top of page

"Winter Pastoral" by Selena Langner

The gas station is holding a squirrel cooking contest (prize: a plaque and a taxidermied squirrel trophy). It’s wearing a little flannel jacket– the squirrel, not the gas station (if the gas station were wearing a coat, it’d be a beat-up beige Carhart, with specks of motor oil and a flask duct-taped to the interior).

You take your dog into the gas station– not the motor-oil-wearing-flask-taping-Carhart one, the nicer one around the corner, with the orange Welcome Hunters! banner and the 10-cent dog treats, the one where USPS drops the mail— and so you take your dog into THAT gas station, and they know him by name (Lil’ Pup).

He’s six-months old and sixty-five pounds, feet pounding prints in the snow, and you could swear that they’re from a bear. A Great Pyrenees, like everyone has around here (you like to remind him he’s not just a good pyrenees, and he likes to remind you that he’s your best friend– like you’ve got many other choices, but still). Cold-hardy, hardy enough to at least put up a fight with anything else that lives out here.

Tough dogs for a tough place, except when the neighbor’s 120-pounder gets out and pads down the road, crosses the train tracks and gets side-swiped by some hunter’s ATV, then bunkers down under a pine for a few nights. It’s getting down to ten degrees, and the whole community turns out, little foster-children girls crying this dog’s name (Tucker), peering into the woods, holding their own pups close at night, weaving fingers into fur that’s denser than snow drifts.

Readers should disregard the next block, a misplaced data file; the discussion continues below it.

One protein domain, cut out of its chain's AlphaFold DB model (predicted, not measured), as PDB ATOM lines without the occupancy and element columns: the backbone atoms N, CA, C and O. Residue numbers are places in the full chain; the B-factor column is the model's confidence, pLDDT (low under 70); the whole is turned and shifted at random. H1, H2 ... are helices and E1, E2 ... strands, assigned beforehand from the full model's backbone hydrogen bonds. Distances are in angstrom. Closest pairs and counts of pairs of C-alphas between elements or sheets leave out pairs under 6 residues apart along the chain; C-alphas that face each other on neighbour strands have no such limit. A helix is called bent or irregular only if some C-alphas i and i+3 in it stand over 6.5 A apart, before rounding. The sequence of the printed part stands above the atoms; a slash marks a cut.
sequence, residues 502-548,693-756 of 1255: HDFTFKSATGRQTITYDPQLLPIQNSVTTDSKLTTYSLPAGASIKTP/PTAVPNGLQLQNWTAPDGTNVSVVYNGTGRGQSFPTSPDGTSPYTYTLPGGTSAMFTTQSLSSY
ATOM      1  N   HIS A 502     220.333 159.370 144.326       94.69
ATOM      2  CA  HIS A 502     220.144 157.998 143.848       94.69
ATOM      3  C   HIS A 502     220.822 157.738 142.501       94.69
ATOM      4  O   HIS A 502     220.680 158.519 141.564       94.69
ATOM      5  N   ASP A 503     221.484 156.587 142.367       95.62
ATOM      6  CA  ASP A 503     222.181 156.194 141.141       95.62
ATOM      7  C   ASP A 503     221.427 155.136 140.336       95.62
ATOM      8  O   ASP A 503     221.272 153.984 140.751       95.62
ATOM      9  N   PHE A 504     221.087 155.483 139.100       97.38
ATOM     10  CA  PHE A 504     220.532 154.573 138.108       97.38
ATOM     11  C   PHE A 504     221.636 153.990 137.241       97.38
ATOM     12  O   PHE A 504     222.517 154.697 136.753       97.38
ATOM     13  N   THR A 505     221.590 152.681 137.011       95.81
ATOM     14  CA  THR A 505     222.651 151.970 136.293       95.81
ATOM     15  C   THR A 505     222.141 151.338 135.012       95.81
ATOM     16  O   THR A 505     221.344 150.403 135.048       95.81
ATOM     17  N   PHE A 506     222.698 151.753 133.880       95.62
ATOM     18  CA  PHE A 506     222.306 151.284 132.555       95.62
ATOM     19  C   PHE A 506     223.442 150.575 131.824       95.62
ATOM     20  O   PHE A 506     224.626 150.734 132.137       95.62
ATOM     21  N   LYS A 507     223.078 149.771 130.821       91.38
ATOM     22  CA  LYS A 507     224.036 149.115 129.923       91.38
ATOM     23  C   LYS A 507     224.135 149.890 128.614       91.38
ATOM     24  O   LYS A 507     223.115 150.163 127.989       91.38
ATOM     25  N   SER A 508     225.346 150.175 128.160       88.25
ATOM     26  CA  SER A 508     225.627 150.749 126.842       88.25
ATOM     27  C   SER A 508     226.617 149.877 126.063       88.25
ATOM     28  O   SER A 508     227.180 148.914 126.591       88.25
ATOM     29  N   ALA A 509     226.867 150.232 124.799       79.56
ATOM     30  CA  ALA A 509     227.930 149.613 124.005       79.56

And while the little girls are cuddling their dogs, yours is out hopping around in the snow, chasing down the neighbor lady, who’s yoked herself to a sledge and is cross-country skiing down the road, toddlers tugged behind her.

The whole street is holding its breath, waiting on you to buy a plow truck, because they’re digging their way to the main road by hand, gloves patched with duct-tape, the geriatric wielding shovels like walkers.

So you’re stacking firewood all day, hoping that burning that will save you from burning dollars, what with the weather this cold, and now your overalls are crusted in dirt from rolling logs on hands and knees, a method you switched to after your legs gave out, after your shoulders were so bruised you could barely keep anything hoisted onto them.

All that, and you haven’t even put in the wood stove yet.

You leave your overalls in a heap by the front door– no sense washing them– and pour a glass of whiskey, hope your kidneys don’t give out the next day (they do), and watch darkness sink into tracks criss-crossing the fields.

You message your mother about squirrel-cooking recipes, make a joke about your cousin (Stanley), and wait for the reply.

Selena grew up in the woods, making things. Now, she lives on the prairie with her husband and their 18 very excellent chickens. She still likes to make things. You can find her work in Cheap Pop and Autofocus, or find her online at

bottom of page